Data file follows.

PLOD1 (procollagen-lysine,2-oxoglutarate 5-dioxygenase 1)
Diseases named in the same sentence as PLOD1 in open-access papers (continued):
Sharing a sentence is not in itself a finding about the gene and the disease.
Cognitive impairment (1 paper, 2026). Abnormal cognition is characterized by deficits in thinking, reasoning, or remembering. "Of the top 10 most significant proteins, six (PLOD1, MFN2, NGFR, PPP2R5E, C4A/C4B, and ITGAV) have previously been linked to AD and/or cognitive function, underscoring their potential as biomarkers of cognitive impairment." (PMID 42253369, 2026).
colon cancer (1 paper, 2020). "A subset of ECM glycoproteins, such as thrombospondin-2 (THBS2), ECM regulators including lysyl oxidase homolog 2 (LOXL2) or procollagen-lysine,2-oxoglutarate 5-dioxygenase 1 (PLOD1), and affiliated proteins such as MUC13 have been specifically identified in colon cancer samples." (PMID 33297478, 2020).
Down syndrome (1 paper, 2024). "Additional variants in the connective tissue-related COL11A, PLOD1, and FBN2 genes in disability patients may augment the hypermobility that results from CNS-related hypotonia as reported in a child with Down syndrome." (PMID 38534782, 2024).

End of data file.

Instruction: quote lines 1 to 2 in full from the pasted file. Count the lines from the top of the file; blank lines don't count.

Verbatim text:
PLOD1 (procollagen-lysine,2-oxoglutarate 5-dioxygenase 1)
Diseases named in the same sentence as PLOD1 in open-access papers (continued):